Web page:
Segal's second objection to the administration of the settlement agreement relates to the Chicago Bulls basketball team. As part of the settlement, the government retained half of Segal's ownership interest in the Bulls, an interest consisting of a 1.7 percent limited partnership interest in the Chicago Bulls basketball franchise, a 1.1 percent interest in its stadium (the United Center), and a 1.1 percent interest in its broadcasting company (Bulls Media)—for simplicity we'll call the entire package the Bulls investment, the value of which the government estimated at $4.175 million. The settlement agreement gave a half interest back to Segal plus a right of first refusal of any offer made to the government for its half interest—but with conditions, as explained in paragraph 9(f) of the settlement agreement:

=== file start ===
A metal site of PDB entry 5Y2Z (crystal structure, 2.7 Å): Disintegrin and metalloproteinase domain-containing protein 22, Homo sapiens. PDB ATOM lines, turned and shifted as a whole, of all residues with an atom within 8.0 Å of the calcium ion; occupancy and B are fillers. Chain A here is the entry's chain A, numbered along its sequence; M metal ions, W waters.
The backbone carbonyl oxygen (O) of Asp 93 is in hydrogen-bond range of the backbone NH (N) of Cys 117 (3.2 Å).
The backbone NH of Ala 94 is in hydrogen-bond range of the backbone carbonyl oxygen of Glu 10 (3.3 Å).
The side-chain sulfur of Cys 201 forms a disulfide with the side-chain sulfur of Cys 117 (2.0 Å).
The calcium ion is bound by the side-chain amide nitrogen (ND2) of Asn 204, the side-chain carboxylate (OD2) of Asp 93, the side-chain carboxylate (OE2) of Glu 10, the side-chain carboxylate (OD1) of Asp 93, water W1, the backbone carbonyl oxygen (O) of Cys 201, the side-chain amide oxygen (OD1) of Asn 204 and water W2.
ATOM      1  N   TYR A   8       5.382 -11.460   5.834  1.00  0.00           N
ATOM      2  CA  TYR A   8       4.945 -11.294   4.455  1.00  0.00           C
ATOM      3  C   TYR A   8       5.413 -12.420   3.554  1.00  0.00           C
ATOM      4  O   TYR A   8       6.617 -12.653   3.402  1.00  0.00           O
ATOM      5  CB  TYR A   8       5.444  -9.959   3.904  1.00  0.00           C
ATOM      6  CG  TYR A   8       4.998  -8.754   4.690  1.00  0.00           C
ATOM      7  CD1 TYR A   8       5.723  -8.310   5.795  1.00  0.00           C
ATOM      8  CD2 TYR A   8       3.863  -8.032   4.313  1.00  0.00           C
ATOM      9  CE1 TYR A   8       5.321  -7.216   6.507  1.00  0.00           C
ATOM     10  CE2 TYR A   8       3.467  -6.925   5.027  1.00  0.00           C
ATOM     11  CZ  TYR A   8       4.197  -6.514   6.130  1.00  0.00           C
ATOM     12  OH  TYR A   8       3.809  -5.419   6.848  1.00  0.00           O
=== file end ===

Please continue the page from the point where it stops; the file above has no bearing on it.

Defendant Michael Segal shall retain the right of first refusal on a commercially reasonable, responsible cash offer made to the United States for the purchase of the government's ownership interest within six months of the approval of the Settlement Stipulation. Within seven days of receipt of an acceptable offer, the United States shall notify Michael Segal of the offer. To exercise his right of first refusal to purchase the interest of the United States, Michael Segal must notify the United States Attorney for the Northern District of Illinois, within seven days of receiving said notice from the United States[,] of his intent to purchase the government's interest in the partnership at the cash offer received, and within ten days of serving notice shall provide good funds in that amount for the purchase of the government's interest. If no acceptable offer is received by the United States within six months from the date the Settlement Stipulation is approved by this Court, defendant Segal shall have the option to purchase the government's partnership interests with good funds at the appraised value set forth on Exhibit A within thirty days after the expiration of the six month period. No later than seven days prior to the expiration of the six month option period, defendant Segal shall notify the government of his intention to purchase the partnership interest, and shall provide good funds for the purchase of the government's interest in the partnership interest within ten days of the date of the notification.